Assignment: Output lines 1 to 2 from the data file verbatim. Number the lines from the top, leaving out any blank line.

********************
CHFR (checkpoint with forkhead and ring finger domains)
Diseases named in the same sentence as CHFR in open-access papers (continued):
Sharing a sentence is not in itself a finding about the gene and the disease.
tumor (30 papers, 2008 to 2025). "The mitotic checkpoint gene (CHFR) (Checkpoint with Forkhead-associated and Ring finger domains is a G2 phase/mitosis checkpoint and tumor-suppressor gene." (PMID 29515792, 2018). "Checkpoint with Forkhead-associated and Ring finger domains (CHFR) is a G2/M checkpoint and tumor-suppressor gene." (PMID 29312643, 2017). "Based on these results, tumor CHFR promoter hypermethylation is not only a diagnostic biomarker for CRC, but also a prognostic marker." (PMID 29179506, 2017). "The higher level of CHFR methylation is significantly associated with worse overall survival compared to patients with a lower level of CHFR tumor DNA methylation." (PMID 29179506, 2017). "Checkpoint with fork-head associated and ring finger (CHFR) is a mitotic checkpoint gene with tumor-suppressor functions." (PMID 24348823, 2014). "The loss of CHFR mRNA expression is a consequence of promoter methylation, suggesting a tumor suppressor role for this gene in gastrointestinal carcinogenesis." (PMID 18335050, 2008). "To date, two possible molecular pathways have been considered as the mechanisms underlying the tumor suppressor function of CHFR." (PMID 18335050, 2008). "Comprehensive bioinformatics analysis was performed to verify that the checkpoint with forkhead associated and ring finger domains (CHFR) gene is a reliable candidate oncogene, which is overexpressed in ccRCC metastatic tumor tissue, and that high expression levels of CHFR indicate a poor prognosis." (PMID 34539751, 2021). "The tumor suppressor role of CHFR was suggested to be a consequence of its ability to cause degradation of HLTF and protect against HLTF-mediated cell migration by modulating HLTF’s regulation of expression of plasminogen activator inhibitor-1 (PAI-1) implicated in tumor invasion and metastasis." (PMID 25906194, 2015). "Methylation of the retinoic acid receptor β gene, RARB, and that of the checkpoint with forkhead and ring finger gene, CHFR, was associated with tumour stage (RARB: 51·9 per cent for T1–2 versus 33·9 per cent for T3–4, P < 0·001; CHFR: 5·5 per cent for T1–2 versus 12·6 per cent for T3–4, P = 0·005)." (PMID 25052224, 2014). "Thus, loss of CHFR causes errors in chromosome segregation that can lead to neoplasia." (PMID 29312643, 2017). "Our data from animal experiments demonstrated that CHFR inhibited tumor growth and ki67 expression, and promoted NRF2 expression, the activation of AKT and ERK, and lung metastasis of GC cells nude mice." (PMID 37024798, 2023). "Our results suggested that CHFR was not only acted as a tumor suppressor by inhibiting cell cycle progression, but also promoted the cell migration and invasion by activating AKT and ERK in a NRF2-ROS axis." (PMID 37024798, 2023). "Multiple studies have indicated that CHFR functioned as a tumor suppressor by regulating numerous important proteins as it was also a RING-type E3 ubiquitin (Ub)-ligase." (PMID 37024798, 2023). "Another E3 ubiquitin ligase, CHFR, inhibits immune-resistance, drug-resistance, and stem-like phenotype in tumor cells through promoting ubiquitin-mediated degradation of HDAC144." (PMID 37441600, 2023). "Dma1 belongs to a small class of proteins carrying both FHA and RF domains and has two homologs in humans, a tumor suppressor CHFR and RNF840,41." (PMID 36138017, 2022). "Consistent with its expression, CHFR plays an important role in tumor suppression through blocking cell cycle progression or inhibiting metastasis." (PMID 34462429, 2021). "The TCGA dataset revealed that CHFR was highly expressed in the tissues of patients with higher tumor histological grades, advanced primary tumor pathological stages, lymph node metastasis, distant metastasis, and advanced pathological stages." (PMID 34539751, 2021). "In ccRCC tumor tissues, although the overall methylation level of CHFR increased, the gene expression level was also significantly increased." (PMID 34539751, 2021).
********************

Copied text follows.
CHFR (checkpoint with forkhead and ring finger domains)
Diseases named in the same sentence as CHFR in open-access papers (continued):